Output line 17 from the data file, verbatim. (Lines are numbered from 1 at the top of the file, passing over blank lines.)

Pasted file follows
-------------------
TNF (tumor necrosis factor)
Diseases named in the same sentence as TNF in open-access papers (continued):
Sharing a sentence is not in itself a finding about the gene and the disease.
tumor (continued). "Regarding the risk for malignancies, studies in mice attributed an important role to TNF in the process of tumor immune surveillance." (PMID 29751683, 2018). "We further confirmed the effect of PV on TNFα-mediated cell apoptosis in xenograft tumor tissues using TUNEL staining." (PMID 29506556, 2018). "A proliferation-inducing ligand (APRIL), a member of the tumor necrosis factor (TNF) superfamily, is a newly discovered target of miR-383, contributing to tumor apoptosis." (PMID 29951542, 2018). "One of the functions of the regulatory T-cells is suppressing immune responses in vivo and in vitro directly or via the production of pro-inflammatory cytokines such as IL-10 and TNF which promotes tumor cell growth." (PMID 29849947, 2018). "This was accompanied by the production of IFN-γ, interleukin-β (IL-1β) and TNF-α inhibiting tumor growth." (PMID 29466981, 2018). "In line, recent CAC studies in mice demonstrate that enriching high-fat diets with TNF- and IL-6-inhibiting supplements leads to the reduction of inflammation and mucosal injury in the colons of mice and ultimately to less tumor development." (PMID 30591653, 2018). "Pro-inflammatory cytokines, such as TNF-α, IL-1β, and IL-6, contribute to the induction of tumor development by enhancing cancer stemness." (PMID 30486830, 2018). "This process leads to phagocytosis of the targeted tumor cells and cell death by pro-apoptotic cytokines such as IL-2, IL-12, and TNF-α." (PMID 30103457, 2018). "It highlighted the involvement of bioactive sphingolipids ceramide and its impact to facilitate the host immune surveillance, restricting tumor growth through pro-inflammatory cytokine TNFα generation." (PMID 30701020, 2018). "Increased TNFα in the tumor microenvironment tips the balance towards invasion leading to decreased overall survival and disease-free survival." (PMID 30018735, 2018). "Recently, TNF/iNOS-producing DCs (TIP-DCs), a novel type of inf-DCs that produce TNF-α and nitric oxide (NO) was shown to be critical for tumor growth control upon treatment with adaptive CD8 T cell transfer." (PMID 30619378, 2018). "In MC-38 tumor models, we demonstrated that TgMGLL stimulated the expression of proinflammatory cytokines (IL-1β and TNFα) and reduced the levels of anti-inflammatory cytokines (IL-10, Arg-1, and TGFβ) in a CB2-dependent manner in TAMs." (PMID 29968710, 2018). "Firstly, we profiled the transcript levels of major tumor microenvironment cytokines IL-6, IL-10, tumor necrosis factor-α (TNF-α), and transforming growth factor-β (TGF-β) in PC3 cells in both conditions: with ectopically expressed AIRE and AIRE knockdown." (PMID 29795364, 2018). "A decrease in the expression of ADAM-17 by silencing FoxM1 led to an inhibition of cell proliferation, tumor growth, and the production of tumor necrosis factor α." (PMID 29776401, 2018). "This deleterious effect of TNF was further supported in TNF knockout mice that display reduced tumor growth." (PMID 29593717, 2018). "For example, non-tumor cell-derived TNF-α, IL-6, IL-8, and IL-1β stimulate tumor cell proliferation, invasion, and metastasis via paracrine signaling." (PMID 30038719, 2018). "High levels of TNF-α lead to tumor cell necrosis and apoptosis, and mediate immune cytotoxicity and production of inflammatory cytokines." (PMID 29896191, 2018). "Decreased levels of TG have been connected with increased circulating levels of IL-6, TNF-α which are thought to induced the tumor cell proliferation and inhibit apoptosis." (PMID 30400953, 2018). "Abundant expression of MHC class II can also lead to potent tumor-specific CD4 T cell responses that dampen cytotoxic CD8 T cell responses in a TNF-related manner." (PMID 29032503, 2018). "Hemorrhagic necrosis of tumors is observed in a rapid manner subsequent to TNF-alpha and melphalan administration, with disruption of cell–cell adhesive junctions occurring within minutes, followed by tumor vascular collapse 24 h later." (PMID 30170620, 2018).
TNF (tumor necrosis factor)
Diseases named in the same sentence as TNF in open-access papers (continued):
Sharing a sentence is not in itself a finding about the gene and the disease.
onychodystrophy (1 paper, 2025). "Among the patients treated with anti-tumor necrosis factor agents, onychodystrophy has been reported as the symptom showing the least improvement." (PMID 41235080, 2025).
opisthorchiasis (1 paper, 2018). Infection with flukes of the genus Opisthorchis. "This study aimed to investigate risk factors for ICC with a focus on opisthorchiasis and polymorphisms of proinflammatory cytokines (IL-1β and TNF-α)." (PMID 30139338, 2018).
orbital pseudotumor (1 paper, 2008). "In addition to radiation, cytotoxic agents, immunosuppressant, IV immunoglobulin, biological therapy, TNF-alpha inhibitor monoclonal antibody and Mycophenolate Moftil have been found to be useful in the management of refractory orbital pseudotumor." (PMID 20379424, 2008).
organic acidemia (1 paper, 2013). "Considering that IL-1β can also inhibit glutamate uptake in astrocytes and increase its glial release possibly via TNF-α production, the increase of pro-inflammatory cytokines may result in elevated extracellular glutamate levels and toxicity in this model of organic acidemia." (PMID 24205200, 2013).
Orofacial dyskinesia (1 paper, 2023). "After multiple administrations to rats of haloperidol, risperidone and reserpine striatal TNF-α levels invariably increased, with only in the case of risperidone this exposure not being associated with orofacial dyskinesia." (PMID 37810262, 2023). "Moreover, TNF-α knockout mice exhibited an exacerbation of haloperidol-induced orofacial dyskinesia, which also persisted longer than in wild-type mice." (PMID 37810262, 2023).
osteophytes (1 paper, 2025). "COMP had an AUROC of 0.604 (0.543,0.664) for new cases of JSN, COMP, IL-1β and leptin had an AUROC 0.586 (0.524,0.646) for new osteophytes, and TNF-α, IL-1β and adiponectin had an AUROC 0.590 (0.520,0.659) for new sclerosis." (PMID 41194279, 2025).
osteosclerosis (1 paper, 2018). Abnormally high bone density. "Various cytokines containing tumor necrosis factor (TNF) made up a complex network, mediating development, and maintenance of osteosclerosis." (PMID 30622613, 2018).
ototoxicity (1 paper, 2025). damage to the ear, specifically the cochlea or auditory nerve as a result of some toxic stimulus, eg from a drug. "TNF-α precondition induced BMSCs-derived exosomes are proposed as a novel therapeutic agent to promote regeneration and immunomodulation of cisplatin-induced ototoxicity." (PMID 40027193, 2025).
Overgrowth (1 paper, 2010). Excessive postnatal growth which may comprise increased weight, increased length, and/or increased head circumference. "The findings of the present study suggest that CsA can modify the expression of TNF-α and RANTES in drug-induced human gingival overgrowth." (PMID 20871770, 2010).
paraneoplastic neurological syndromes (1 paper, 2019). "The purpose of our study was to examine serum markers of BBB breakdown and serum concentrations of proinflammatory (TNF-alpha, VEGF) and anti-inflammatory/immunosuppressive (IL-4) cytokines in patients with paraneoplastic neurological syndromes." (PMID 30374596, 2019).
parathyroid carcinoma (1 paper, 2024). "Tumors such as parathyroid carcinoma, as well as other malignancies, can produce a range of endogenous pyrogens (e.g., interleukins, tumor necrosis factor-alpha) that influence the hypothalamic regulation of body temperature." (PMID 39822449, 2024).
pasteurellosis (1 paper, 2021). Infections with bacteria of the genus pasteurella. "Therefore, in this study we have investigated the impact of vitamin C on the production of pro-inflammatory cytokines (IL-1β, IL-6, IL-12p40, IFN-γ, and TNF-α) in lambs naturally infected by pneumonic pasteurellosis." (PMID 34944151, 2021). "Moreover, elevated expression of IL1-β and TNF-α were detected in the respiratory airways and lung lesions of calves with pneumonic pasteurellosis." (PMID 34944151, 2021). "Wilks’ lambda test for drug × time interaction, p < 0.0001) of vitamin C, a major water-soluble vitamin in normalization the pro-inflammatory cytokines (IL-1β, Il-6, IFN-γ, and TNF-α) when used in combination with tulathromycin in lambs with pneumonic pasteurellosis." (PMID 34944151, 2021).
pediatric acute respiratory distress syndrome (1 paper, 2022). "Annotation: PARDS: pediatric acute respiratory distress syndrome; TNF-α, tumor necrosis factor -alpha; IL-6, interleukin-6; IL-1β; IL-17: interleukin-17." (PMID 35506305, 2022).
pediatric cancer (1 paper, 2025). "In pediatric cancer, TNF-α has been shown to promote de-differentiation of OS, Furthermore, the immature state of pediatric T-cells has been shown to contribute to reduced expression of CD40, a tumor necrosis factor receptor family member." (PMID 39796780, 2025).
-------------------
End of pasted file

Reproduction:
paraneoplastic neurological syndromes (1 paper, 2019). "The purpose of our study was to examine serum markers of BBB breakdown and serum concentrations of proinflammatory (TNF-alpha, VEGF) and anti-inflammatory/immunosuppressive (IL-4) cytokines in patients with paraneoplastic neurological syndromes." (PMID 30374596, 2019).